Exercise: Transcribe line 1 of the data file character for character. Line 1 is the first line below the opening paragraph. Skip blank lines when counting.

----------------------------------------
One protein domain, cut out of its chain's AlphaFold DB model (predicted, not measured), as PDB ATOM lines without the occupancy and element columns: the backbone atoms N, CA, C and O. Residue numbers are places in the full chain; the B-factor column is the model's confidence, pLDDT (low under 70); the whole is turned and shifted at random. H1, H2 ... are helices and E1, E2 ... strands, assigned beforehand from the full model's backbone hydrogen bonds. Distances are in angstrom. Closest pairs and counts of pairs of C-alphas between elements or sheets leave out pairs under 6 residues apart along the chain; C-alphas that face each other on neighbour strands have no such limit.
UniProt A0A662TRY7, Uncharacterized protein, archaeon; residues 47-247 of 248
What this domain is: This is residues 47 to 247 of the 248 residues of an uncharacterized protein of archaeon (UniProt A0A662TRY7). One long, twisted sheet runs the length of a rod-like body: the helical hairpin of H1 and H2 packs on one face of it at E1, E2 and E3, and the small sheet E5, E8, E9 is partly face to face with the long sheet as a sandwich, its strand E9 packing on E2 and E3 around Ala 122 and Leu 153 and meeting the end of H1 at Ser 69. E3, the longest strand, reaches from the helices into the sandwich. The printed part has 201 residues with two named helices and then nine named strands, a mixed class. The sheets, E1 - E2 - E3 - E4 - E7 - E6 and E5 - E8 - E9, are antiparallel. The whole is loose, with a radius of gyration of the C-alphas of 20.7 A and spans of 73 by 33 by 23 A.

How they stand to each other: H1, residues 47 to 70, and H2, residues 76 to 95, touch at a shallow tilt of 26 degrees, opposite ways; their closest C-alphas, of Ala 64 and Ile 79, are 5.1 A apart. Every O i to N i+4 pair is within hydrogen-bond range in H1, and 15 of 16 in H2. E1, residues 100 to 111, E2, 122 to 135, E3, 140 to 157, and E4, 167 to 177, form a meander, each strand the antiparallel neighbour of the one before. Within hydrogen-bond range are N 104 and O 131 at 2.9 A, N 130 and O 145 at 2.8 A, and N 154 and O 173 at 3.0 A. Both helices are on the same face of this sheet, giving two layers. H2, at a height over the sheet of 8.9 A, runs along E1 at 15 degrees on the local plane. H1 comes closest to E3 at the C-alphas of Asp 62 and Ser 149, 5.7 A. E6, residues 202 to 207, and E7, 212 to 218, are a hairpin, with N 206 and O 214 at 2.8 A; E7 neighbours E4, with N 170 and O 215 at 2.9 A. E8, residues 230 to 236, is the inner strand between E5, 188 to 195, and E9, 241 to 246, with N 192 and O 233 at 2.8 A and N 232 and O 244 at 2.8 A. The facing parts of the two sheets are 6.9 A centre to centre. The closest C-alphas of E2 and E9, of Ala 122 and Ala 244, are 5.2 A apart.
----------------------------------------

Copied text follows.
UniProt A0A662TRY7, Uncharacterized protein, archaeon; residues 47-247 of 248